Search Results

You are looking at 1 - 1 of 1 items for

  • Author or Editor: Jemma C. Thorogood x
  • Refine by Access: All Content x
Clear All Modify Search

Abstract

OBJECTIVE

To determine the minimum alveolar concentration (MAC) of isoflurane in donkeys and characterize recovery from anesthesia.

ANIMALS

7 healthy castrated male adult donkeys.

PROCEDURES

Anesthesia was induced with propofol and maintained under mechanical ventilation with 1.3% isoflurane end-tidal concentration (ETiso). The MAC of isoflurane was determined after a 60-minute propofol washout period using the bracketing method. A continuous noxious electrical stimulation was applied to the oral mucosa for 1 minute or until the donkey moved. The ETiso was increased or decreased by 10% depending on the response, and MAC was defined as the average of 2 ETiso values allowing and preventing movement in response to stimulation. Arterial blood gases were measured during anesthesia and the recovery period. Unassisted recovery was timed, and a quality score was assigned from 1 (very poor) to 5 (excellent).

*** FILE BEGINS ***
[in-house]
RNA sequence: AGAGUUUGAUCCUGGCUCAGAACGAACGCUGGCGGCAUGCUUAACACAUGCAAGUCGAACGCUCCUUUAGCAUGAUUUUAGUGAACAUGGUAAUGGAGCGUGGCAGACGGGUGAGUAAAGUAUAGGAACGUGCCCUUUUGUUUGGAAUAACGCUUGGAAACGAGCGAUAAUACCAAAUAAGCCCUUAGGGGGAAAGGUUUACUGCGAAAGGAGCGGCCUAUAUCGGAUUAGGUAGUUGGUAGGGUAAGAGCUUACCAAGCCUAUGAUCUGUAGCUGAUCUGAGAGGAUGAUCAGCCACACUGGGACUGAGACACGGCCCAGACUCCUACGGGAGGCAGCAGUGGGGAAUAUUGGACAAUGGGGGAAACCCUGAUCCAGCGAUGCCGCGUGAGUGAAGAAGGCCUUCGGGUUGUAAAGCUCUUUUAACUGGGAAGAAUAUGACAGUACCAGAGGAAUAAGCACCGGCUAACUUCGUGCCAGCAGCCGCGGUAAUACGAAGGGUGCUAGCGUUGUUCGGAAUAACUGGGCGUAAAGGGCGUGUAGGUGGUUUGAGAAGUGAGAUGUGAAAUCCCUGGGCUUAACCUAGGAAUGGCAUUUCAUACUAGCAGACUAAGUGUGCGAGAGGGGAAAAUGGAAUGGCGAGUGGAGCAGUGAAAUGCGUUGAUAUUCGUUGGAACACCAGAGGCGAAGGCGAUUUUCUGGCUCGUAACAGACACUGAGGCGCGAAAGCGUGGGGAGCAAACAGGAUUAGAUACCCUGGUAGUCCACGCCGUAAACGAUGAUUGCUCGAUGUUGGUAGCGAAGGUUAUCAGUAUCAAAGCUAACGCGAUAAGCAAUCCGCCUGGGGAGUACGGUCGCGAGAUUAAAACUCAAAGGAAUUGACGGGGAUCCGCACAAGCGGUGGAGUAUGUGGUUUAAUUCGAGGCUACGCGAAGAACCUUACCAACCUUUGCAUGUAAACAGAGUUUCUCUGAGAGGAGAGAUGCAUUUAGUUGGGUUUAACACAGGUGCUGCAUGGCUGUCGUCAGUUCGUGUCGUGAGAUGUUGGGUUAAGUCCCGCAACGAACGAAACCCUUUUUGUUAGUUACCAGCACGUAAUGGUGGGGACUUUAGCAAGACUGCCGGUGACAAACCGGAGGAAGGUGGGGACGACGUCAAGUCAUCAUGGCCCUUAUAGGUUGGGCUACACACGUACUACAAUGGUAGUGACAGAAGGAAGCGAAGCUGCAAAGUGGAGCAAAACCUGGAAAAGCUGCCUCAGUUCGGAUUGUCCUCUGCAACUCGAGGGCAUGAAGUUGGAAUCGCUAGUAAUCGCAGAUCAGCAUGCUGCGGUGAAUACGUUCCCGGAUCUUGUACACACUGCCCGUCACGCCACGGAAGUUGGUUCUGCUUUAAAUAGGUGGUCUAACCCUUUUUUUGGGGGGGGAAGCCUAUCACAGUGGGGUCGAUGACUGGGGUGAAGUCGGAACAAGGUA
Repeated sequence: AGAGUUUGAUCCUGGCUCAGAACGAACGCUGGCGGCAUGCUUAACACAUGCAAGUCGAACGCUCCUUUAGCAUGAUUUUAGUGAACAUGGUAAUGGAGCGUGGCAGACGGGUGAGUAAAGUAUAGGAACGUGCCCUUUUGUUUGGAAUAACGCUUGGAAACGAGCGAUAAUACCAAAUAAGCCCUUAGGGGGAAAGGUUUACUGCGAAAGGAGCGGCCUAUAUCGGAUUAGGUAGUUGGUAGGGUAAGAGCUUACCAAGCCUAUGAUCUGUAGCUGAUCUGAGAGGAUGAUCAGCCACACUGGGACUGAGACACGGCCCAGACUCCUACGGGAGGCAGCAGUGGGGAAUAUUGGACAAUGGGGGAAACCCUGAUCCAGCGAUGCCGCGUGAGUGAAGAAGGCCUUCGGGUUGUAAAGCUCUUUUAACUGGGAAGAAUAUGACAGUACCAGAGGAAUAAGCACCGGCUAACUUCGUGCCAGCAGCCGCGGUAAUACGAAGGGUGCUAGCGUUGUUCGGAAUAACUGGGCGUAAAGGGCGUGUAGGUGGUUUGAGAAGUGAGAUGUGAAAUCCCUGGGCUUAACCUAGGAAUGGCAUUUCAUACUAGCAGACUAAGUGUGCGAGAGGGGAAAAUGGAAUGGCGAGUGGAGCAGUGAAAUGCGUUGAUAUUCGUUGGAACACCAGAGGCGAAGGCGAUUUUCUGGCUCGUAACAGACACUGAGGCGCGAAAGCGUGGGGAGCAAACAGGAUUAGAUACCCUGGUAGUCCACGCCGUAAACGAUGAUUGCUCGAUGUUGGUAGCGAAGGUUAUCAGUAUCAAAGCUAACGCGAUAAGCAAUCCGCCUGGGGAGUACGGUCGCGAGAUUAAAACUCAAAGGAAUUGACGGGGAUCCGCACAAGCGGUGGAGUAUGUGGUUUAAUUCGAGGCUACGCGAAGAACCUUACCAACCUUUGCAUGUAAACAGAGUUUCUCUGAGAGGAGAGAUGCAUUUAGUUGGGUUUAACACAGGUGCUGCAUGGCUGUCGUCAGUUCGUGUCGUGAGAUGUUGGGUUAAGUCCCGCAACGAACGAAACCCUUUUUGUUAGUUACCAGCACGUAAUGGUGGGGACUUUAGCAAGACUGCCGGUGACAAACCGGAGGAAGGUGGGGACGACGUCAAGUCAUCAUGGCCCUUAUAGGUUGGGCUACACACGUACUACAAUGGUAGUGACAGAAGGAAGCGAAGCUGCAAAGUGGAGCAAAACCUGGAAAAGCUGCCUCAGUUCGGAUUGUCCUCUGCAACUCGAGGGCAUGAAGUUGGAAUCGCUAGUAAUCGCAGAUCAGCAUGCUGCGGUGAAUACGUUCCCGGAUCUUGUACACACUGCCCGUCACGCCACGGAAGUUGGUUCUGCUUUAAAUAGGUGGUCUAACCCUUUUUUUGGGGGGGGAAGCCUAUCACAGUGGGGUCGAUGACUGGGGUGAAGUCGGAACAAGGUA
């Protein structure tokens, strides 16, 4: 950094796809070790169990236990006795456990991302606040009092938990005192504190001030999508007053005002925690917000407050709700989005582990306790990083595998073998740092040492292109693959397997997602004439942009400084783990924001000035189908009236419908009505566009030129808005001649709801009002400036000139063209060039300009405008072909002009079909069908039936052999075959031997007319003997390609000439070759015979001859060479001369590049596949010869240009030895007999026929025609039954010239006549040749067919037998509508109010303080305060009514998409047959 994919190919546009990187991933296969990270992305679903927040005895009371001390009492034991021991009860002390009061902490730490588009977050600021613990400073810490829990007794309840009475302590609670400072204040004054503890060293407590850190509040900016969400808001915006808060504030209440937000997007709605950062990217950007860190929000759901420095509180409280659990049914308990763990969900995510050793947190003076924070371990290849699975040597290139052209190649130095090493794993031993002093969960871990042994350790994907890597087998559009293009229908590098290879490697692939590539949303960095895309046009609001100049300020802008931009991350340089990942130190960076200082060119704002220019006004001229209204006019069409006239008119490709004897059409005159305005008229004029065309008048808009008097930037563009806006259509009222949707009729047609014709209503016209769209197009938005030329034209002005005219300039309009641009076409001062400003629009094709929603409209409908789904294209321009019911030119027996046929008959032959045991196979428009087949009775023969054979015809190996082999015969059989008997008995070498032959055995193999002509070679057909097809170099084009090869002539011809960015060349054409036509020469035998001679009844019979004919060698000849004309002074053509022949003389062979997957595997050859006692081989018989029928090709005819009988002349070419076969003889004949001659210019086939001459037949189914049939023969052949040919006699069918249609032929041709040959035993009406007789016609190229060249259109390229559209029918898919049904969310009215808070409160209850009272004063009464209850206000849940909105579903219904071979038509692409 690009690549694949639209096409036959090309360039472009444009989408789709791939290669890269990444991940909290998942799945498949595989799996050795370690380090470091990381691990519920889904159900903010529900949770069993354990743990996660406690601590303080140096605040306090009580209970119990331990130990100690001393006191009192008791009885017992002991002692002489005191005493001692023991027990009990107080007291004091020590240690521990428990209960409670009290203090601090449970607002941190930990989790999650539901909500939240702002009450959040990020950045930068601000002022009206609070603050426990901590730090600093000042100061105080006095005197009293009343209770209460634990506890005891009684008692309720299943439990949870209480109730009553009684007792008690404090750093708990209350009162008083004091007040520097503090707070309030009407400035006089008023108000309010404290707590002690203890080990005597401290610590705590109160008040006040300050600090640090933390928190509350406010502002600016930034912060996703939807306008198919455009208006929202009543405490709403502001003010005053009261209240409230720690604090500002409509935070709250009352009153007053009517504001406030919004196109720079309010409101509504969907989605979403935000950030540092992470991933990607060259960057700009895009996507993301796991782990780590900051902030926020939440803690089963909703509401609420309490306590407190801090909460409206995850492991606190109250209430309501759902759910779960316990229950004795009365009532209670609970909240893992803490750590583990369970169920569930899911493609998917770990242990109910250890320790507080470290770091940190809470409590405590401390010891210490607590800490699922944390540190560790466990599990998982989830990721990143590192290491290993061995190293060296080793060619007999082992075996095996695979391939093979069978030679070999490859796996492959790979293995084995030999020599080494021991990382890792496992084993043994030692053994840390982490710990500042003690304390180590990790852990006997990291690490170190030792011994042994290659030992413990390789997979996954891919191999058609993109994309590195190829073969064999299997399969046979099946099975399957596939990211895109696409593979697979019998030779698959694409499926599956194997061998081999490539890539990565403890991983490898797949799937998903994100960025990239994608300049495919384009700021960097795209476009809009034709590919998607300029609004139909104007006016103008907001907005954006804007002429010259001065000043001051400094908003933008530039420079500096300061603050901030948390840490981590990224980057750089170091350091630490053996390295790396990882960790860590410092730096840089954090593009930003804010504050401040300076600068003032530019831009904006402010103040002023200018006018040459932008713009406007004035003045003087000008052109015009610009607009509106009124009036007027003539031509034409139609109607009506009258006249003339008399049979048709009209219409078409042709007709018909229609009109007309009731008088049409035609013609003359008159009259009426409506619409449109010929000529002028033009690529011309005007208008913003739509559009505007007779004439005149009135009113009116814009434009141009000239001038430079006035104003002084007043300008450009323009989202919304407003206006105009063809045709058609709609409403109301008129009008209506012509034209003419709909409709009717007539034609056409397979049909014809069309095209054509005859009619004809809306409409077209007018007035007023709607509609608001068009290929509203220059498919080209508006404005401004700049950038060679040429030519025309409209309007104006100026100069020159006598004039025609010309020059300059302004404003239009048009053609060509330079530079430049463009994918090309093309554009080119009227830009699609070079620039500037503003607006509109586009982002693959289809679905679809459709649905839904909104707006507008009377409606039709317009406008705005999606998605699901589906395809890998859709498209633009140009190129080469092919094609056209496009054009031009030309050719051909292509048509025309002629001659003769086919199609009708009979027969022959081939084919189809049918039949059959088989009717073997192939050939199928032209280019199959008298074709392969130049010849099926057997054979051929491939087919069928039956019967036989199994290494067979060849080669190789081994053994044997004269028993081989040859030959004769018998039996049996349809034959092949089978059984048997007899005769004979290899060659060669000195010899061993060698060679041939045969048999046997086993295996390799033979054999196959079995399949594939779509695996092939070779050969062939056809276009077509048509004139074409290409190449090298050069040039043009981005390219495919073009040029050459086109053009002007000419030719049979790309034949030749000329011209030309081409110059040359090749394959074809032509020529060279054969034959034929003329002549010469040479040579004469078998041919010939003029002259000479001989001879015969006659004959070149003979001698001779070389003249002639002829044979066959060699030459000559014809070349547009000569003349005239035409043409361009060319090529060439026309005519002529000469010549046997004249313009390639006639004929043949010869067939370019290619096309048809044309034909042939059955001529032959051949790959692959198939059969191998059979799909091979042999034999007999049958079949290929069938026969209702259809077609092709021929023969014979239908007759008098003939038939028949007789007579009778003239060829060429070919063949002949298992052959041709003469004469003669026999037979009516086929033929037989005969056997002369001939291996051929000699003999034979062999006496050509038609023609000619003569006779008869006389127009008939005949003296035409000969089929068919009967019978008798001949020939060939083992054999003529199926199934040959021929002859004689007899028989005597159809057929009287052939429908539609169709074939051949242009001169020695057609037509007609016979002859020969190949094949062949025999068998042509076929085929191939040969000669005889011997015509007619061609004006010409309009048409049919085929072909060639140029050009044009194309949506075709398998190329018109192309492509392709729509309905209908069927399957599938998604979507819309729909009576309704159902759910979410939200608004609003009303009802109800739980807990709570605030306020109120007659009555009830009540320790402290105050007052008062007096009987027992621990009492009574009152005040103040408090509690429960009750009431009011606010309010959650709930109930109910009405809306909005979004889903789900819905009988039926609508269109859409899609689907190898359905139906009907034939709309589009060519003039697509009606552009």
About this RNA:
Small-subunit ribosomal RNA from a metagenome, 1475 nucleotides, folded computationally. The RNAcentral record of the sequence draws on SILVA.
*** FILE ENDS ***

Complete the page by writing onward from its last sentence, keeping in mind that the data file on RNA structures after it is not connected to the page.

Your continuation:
RESULTS

The mean dose of propofol required for induction was 3.0 ± 0.6 mg/kg. The MAC of isoflurane was 1.44 ± 0.13%. One donkey was excluded from the study because it was still responsive when stimulated at ETiso of 2.8%. Immediately after extubation, the median (range) partial pressure of oxygen in the arterial blood was 63 (minimum to maximum, 46 to 72) mm Hg and 3 donkeys were hypoxemic (partial pressure of arterial oxygen < 60 mm Hg). The median time to standing was 13 (7 to 38) minutes, while the recovery score was 3 (2 to 5).

CLINICAL RELEVANCE

The MAC of isoflurane in donkeys is similar to that reported in other species. Oxygen support should be provided to donkeys during recovery from isoflurane anesthesia to prevent hypoxemia.

Open access
in American Journal of Veterinary Research